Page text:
Philanthropy, Professional Athletes

Everytown’s Athletic Council Aims to Raise Awareness for Gun Violence Prevention

When Joakim Noah walked into a park one afternoon several years ago to play a pick up game with some local kids, he never expected the journey that followed.

“Some lady, she was probably 25 or 26 years old, she was crying. I said ‘why are you crying? Everything is good, we are having a good time’. She was telling me a story about how her brother was shot to death in the same park we were playing in,” Noah recounts in a self-produced documentary. “As much as I wanted to help, sometimes the best thing to do is just listen.”

Joakim Noah has continued to be an active advocate for gun violence since that afternoon in the park in 2015. He produced a documentary called You’re Not Alone that featured family and friends of victims of gun violence sharing their stories, including the NBA’s Derrick Rose, Taj Gibson and Nazr Mohammed.

Noah and his mother, Cecilia Rodhe, started the Noah’s Arc Foundation to work with young people in Chicago affected by gun violence. They aim to provide these kids opportunities through sports and arts to make a positive impact in their communities.

And now, Noah joins fellow professional athletes 2-time WNBA champion Devereaux Peters and Xavier Rhodes, Delanie Walker and DeAndre Washington of the NFL to form the Everytown Athletic Council.


The council was launched by Everytown for Gun Safety on National Gun Violence Awareness Day last month, and per Everytown, will work with the organization to encourage people to join the movement and support common-sense solutions to reduce gun violence nationwide. Its founding members are each finding different ways to raise awareness that will help to end gun violence.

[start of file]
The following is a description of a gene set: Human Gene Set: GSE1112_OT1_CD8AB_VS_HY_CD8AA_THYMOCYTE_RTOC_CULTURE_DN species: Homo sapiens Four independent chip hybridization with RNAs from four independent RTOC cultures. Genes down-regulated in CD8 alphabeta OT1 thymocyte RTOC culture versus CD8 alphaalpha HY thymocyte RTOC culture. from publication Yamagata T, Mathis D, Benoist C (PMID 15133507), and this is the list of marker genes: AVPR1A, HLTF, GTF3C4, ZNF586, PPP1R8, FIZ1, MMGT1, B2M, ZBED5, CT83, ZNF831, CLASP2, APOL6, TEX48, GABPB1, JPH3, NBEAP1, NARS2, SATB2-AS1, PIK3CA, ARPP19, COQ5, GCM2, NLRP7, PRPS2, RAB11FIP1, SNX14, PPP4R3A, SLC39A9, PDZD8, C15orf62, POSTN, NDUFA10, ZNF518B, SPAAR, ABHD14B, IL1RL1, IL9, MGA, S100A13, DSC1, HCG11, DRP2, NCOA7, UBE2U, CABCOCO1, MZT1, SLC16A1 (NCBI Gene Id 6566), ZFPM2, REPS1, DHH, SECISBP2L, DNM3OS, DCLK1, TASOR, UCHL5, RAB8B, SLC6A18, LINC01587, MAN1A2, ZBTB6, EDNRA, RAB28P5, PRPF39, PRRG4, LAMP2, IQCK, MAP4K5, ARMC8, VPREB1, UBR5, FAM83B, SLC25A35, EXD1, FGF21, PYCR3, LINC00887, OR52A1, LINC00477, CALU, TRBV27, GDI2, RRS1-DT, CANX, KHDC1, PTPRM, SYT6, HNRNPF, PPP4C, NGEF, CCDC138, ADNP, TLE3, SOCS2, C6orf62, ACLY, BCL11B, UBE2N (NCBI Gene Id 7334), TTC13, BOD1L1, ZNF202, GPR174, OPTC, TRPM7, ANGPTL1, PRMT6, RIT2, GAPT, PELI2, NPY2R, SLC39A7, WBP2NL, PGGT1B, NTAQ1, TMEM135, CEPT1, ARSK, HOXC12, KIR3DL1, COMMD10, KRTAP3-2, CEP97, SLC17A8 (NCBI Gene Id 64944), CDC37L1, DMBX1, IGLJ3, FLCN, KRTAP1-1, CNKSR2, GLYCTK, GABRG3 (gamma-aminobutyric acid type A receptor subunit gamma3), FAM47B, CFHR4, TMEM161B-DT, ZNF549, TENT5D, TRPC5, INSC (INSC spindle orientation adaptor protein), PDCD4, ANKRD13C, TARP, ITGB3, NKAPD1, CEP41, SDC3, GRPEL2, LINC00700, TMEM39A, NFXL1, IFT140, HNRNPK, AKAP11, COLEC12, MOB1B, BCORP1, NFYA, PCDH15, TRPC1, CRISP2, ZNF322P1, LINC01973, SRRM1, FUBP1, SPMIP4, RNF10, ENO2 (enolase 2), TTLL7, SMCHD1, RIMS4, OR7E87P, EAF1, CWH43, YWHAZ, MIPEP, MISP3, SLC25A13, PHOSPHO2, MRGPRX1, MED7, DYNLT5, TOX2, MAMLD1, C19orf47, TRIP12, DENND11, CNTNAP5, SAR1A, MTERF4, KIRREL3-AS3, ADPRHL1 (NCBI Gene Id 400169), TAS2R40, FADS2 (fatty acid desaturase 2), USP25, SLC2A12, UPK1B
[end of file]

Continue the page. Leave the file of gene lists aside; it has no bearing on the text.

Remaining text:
For example, earlier this month, Delanie Walker of the Tennessee Titans handed out information about safe storage to parents at his football camp in the Los Angeles area. In the spring, Devereaux Peters traveled to Springfield, IL with chapters of Moms Demand Action to participate in a lobby day and delivered remarks at the Illinois state capitol.

“The movement to end gun violence is really important to me and my family,” Noah says in a press release from Everytown about the council. 

The council was formed with the support of The Ascendant Athlete, an organization that works with athletes and teams to achieve a deeper level of impact on social justice issues at both the community and national levels. The organization’s mission is to “provide tailor-made services to support professional athletes and sports franchises to advance social justice progress while positioning themselves for long-term success in their careers and communities.”

“This Council has an incredible opportunity to reduce gun violence,” said Ben Orbach, CEO of the Ascendant Athlete. “A hundred people are killed every day in America from gun violence that ranges from suicide to city gun violence to domestic violence,” he continued.

“The athletes who have formed this council genuinely care about this issue. All of them have been touched in a personal way by gun violence and their efforts in their home and team communities are part of a grassroots process to improve our culture and to communicate a message that each of us has the opportunity to be a part of this change, whether it is through our own behavior and actions or by the actions we demand of our representatives in public office.”